Christ Embassy takes ASASA and TAC to court

Christ Embassy is taking the Advertising Standards Authority (ASASA) and the Treatment Action Campaign (TAC) to court. The church is trying to get part of an ASASA ruling against it overturned.

False Prophets in Star Trek Voyager episode
False prophets in an an episode of the Star Trek Voyager series. Source: Wikipedia.

In May, the Final Appeal Committee of the Advertising Standards Authority of South Africa ordered Christ Embassy to withdraw a television advert that showed the church's proprietor, Chris Oyakhilome, faith-healing a young woman with heart disease. The complaint against Christ Embassy was lodged on behalf of TAC.

ASASA gave two reasons for its decision:

  1. ASASA's code states, "Before advertising is published, advertisers shall hold in their possession documentary evidence ... to support all claims ..." The church could not provide evidence that the woman was indeed faith-healed.

  2. The advert violated Appendix F of the ASASA code.

It is the second reason that Christ Embassy wants the courts to overturn.

But Appendix F is vital for stopping adverts from making untrue or unproven medical claims. It states:

Advertisements should not make or offer products, treatments or advice for any of the following illnesses or conditions unless recommendations accord with a full product registration by the Medicines Control Council [MCC] ...

The appendix lists 78 illnesses or conditions, including cancer, diabetes and heart troubles. Interestingly, AIDS is dealt with separately in Appendix F.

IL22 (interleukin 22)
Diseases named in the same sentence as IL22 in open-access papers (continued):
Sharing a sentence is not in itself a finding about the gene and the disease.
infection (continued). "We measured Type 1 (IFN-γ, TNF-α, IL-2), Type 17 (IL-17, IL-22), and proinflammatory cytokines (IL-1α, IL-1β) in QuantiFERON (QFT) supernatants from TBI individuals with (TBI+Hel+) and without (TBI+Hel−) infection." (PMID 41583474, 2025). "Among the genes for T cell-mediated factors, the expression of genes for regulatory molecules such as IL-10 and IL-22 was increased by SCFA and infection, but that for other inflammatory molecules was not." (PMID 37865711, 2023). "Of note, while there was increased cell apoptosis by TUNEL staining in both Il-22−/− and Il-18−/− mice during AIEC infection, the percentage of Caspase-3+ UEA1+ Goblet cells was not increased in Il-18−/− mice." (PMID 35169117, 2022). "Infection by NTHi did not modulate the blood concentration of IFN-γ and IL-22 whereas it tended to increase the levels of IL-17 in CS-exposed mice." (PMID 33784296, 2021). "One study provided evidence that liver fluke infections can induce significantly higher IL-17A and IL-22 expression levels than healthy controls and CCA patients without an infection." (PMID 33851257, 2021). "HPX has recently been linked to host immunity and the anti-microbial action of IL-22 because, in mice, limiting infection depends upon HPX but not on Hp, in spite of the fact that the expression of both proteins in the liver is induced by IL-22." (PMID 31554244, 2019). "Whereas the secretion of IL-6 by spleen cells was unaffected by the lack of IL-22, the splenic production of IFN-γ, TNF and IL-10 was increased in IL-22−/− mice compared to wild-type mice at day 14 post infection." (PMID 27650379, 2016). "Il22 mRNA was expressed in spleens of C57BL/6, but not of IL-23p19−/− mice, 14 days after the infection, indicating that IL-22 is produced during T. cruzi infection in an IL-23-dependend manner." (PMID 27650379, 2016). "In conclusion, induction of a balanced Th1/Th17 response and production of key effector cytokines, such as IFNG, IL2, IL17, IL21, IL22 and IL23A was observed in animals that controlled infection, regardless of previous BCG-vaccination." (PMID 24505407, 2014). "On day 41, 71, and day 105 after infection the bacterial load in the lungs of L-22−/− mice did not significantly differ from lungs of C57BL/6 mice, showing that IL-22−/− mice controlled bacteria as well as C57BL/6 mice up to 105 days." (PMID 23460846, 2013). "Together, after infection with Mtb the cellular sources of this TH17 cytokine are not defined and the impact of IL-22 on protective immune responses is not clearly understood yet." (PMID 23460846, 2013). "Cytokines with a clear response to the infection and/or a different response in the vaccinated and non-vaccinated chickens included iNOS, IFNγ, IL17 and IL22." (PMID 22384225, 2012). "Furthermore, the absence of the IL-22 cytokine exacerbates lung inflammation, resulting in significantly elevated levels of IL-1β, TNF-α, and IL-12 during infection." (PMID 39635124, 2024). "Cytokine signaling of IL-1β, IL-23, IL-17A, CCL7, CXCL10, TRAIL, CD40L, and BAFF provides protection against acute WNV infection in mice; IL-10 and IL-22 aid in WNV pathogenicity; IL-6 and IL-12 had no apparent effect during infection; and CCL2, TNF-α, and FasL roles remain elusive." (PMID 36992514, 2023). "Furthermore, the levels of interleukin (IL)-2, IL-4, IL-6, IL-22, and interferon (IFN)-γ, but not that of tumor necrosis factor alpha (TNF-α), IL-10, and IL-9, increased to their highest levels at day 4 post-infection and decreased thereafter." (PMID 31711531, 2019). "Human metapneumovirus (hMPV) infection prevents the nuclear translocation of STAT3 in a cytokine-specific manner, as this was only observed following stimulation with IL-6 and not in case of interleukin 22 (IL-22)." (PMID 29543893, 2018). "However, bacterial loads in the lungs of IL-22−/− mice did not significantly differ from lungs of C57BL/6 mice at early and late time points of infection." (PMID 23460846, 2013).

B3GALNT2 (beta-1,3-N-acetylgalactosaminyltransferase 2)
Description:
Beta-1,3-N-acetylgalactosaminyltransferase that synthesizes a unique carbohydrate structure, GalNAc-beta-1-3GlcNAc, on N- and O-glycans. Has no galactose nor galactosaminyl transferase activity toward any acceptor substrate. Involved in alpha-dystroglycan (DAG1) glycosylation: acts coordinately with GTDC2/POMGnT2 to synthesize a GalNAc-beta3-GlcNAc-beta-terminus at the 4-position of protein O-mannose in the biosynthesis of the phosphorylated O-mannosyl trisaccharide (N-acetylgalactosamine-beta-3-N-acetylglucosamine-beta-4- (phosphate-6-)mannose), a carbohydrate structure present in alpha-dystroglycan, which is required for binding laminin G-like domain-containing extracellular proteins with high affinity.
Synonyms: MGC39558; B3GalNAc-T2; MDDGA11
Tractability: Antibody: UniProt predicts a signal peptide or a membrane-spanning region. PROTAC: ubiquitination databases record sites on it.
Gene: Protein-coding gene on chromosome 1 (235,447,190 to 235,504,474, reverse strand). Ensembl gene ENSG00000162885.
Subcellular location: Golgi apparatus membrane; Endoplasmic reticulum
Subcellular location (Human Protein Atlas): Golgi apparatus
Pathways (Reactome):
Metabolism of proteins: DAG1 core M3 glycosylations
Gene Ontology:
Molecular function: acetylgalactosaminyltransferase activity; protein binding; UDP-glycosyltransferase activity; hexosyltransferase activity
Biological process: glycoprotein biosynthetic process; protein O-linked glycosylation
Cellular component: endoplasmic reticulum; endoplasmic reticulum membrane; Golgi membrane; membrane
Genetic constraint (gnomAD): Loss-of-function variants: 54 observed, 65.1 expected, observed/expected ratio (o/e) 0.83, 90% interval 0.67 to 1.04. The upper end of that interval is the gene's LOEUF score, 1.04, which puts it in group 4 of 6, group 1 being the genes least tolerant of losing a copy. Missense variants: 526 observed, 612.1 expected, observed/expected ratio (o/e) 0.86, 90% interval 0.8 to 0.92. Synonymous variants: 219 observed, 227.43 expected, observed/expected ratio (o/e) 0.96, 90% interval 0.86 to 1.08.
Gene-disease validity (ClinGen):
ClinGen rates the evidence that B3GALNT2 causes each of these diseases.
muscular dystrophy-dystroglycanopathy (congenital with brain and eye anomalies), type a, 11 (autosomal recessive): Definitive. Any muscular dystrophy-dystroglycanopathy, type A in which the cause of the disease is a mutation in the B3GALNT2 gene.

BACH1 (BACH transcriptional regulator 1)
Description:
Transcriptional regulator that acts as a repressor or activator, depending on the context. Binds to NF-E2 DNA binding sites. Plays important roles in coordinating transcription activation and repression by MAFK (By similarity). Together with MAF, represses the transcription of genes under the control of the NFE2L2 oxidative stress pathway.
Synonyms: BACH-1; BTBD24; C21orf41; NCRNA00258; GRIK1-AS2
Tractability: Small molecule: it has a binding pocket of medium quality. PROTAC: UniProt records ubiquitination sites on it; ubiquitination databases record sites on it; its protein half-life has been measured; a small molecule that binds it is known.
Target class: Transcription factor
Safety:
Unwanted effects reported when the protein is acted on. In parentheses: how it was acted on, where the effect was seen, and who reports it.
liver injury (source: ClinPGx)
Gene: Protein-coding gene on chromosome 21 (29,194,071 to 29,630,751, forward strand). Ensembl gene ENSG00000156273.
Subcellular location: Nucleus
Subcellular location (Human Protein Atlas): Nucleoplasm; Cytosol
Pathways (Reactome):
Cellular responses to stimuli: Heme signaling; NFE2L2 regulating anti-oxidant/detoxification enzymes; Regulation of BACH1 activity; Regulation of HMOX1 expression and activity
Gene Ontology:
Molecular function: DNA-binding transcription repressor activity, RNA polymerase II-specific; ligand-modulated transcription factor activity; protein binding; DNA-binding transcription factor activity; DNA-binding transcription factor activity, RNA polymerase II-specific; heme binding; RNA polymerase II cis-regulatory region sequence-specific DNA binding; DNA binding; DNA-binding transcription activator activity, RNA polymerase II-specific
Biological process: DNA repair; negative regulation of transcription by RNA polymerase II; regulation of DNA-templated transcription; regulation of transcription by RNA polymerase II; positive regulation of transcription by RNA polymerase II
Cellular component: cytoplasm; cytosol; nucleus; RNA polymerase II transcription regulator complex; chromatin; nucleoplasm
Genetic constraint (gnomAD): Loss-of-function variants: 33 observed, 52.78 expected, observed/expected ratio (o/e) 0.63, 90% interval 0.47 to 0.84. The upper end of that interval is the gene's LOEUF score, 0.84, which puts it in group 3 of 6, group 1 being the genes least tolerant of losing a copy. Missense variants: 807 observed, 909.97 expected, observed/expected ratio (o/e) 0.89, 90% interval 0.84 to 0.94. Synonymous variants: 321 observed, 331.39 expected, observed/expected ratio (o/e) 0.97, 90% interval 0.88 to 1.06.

The appendix serves important purposes aimed at protecting the public. It stops advertisers from encouraging people to self-medicate serious diseases, based on information they learn from adverts. It is appropriate that ASASA and its members, in promoting responsible advertising about medical claims, adopt strict standards and require compliance with assessments made by the MCC, the body that is required to assess the safety and efficacy of medicines before registering them.

Both ASASA and TAC have given notice that they will defend Christ Embassy's litigation.

There are many technical arguments about Appendix F. More will be written about this once the case has run its course. But if Appendix F is weakened or overturned it will be a serious setback for consumer rights. It would open the door for companies to run adverts that bamboozle us with complex or merely attractive medical claims that require careful scrutiny to determine if they are true.

This is why the TAC is taking this case very seriously.

Comments in chronological order (2 comments)

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